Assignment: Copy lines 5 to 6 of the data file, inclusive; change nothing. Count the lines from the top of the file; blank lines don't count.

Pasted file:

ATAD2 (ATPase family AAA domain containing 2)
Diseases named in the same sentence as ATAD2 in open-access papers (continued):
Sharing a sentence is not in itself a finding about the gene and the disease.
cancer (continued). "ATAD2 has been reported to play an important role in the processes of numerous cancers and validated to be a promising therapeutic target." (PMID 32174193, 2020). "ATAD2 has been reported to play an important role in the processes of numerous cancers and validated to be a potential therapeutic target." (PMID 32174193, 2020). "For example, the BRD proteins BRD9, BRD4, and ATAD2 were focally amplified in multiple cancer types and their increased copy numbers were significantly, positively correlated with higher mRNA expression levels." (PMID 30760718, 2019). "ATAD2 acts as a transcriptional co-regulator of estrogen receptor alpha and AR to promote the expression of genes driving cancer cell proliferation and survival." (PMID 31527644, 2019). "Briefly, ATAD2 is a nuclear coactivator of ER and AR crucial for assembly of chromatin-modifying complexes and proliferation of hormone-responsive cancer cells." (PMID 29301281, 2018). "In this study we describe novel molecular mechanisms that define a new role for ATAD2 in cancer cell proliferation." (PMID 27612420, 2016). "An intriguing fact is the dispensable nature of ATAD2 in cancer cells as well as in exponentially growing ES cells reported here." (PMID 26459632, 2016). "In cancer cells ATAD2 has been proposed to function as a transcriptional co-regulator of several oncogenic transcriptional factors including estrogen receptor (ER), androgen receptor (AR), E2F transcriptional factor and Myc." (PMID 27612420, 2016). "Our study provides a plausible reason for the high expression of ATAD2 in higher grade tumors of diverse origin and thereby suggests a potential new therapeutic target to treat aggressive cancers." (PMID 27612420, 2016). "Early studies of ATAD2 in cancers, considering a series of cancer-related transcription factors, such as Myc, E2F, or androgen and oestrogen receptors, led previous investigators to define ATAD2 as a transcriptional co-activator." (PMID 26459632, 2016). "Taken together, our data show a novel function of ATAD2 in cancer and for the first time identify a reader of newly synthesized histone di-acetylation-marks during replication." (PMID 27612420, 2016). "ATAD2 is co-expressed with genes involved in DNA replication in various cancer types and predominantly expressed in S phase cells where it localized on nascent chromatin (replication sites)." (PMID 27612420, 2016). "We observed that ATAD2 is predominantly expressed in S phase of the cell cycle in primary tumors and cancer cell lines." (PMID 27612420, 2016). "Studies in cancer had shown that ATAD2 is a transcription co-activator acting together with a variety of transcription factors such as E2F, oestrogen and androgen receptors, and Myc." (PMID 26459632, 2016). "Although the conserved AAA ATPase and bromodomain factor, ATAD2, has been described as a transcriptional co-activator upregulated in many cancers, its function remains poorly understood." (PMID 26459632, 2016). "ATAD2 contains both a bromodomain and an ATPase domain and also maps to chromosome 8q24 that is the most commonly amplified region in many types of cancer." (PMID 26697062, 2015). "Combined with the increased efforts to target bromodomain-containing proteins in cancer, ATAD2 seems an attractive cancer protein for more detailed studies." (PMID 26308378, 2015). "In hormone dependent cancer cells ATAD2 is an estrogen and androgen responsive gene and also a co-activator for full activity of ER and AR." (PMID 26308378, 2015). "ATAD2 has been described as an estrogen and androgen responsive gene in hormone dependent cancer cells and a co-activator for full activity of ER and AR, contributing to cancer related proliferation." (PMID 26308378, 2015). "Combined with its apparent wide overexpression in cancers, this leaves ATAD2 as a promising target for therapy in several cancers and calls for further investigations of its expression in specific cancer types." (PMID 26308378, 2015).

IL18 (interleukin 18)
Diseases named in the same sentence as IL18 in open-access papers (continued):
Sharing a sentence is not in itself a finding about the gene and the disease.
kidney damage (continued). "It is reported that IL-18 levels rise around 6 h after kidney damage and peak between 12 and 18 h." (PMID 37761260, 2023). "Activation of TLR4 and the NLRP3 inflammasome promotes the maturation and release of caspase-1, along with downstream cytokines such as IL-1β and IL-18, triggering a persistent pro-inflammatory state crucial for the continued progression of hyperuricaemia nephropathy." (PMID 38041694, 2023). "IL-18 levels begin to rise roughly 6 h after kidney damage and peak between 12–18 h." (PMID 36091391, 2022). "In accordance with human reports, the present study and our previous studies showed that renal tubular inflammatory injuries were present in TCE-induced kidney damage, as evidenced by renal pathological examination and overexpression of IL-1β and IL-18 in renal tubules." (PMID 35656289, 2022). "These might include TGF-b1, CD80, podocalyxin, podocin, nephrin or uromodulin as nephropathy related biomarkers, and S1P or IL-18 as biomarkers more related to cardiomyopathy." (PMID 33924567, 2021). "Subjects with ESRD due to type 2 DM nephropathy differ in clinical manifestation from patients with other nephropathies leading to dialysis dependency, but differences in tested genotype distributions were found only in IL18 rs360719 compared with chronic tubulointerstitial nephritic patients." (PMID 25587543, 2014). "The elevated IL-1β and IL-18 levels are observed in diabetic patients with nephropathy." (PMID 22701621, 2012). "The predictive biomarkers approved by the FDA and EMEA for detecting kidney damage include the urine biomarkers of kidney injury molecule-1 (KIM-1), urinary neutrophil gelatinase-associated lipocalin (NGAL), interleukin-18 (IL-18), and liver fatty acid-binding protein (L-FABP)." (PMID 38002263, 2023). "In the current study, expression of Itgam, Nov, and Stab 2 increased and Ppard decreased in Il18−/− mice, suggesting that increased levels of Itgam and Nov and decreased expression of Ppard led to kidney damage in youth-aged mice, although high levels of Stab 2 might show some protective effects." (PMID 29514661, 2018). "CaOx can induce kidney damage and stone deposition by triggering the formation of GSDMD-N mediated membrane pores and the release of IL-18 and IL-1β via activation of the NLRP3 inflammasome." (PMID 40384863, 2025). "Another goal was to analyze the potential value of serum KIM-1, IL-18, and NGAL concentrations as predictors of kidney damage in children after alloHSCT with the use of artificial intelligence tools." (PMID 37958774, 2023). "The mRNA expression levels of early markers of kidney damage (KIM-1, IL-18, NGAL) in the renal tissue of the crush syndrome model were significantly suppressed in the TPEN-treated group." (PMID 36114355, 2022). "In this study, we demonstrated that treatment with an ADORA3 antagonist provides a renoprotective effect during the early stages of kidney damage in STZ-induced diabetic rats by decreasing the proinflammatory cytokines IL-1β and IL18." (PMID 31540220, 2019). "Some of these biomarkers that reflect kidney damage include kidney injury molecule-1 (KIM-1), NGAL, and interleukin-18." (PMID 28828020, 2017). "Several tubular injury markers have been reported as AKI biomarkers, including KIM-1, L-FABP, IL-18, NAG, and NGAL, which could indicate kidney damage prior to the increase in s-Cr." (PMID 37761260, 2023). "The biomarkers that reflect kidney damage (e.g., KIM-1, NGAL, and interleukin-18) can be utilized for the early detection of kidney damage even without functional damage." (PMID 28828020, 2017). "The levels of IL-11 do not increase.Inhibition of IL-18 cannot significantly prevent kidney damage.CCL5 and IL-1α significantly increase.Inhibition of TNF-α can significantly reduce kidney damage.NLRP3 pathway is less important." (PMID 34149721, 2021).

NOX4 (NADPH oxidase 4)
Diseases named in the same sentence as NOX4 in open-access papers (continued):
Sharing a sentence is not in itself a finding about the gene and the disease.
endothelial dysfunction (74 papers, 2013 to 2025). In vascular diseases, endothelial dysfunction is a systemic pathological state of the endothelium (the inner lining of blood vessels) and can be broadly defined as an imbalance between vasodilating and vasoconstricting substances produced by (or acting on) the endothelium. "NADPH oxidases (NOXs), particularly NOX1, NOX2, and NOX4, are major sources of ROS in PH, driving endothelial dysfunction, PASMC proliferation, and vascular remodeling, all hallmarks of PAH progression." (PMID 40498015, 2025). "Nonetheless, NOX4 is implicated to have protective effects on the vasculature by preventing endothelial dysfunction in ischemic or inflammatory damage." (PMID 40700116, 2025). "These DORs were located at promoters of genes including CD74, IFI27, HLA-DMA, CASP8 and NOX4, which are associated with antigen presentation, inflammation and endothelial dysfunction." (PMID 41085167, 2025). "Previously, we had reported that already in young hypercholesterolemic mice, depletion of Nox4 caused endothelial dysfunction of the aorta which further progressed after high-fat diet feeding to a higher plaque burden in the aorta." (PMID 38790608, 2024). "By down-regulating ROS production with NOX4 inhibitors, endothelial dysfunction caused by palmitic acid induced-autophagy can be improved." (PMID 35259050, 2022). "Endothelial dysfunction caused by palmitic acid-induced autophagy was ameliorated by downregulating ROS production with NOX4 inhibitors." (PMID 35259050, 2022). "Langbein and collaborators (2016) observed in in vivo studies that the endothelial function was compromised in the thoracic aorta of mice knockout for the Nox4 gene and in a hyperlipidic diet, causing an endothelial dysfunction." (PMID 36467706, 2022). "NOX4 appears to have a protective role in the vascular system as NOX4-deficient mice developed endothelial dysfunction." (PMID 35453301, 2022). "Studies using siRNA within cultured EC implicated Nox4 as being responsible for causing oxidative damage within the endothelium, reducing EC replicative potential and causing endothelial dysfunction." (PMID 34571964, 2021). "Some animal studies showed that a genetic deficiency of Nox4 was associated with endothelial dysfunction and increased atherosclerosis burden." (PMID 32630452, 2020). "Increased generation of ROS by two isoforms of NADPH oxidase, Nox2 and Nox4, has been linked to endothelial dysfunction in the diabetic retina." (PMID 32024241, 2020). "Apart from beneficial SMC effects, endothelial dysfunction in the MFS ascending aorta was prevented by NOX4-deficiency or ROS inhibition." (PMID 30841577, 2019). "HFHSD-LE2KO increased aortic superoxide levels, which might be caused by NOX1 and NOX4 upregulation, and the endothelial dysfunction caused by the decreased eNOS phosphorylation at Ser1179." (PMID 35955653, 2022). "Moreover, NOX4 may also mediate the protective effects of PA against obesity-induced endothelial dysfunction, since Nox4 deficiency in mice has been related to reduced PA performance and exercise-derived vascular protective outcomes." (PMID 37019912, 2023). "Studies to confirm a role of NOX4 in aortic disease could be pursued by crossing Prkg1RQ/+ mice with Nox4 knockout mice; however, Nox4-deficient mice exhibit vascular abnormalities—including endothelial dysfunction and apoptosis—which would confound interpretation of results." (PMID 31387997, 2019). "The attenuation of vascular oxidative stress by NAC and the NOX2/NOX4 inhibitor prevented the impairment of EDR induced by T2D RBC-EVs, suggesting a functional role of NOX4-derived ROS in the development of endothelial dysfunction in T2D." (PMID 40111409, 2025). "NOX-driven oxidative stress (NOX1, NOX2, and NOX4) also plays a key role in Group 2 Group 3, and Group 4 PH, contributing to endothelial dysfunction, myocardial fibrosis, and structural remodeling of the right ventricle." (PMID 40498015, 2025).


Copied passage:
IL18 (interleukin 18)
Diseases named in the same sentence as IL18 in open-access papers (continued):